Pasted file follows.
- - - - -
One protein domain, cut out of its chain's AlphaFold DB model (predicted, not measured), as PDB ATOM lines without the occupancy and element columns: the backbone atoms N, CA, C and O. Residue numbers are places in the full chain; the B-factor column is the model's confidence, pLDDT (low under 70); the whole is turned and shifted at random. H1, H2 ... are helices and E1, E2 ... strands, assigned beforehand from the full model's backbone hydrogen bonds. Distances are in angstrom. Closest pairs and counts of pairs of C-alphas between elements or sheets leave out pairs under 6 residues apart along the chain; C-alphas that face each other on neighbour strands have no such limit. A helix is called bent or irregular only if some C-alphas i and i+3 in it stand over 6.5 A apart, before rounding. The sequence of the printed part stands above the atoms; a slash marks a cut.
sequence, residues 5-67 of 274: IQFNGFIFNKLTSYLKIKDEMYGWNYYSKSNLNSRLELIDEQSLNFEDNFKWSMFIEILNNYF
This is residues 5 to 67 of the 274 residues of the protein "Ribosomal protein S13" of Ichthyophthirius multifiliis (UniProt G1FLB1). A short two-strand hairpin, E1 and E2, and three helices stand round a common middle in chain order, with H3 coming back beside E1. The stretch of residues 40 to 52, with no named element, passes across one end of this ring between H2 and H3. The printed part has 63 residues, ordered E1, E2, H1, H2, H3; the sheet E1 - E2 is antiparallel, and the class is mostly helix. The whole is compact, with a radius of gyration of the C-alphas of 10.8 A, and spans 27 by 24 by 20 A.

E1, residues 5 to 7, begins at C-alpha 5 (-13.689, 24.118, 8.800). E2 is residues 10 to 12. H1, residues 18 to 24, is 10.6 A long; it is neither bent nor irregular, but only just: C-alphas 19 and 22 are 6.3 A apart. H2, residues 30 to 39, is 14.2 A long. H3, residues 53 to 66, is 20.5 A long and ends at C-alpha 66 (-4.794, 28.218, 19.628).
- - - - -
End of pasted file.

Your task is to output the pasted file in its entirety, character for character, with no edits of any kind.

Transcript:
One protein domain, cut out of its chain's AlphaFold DB model (predicted, not measured), as PDB ATOM lines without the occupancy and element columns: the backbone atoms N, CA, C and O. Residue numbers are places in the full chain; the B-factor column is the model's confidence, pLDDT (low under 70); the whole is turned and shifted at random. H1, H2 ... are helices and E1, E2 ... strands, assigned beforehand from the full model's backbone hydrogen bonds. Distances are in angstrom. Closest pairs and counts of pairs of C-alphas between elements or sheets leave out pairs under 6 residues apart along the chain; C-alphas that face each other on neighbour strands have no such limit. A helix is called bent or irregular only if some C-alphas i and i+3 in it stand over 6.5 A apart, before rounding. The sequence of the printed part stands above the atoms; a slash marks a cut.
sequence, residues 5-67 of 274: IQFNGFIFNKLTSYLKIKDEMYGWNYYSKSNLNSRLELIDEQSLNFEDNFKWSMFIEILNNYF
This is residues 5 to 67 of the 274 residues of the protein "Ribosomal protein S13" of Ichthyophthirius multifiliis (UniProt G1FLB1). A short two-strand hairpin, E1 and E2, and three helices stand round a common middle in chain order, with H3 coming back beside E1. The stretch of residues 40 to 52, with no named element, passes across one end of this ring between H2 and H3. The printed part has 63 residues, ordered E1, E2, H1, H2, H3; the sheet E1 - E2 is antiparallel, and the class is mostly helix. The whole is compact, with a radius of gyration of the C-alphas of 10.8 A, and spans 27 by 24 by 20 A.

E1, residues 5 to 7, begins at C-alpha 5 (-13.689, 24.118, 8.800). E2 is residues 10 to 12. H1, residues 18 to 24, is 10.6 A long; it is neither bent nor irregular, but only just: C-alphas 19 and 22 are 6.3 A apart. H2, residues 30 to 39, is 14.2 A long. H3, residues 53 to 66, is 20.5 A long and ends at C-alpha 66 (-4.794, 28.218, 19.628).